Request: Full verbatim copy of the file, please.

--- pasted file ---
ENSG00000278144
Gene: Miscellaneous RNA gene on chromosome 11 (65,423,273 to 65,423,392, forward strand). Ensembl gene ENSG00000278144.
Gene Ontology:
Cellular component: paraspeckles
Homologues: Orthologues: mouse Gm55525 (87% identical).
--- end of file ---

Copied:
ENSG00000278144
Gene: Miscellaneous RNA gene on chromosome 11 (65,423,273 to 65,423,392, forward strand). Ensembl gene ENSG00000278144.
Gene Ontology:
Cellular component: paraspeckles
Homologues: Orthologues: mouse Gm55525 (87% identical).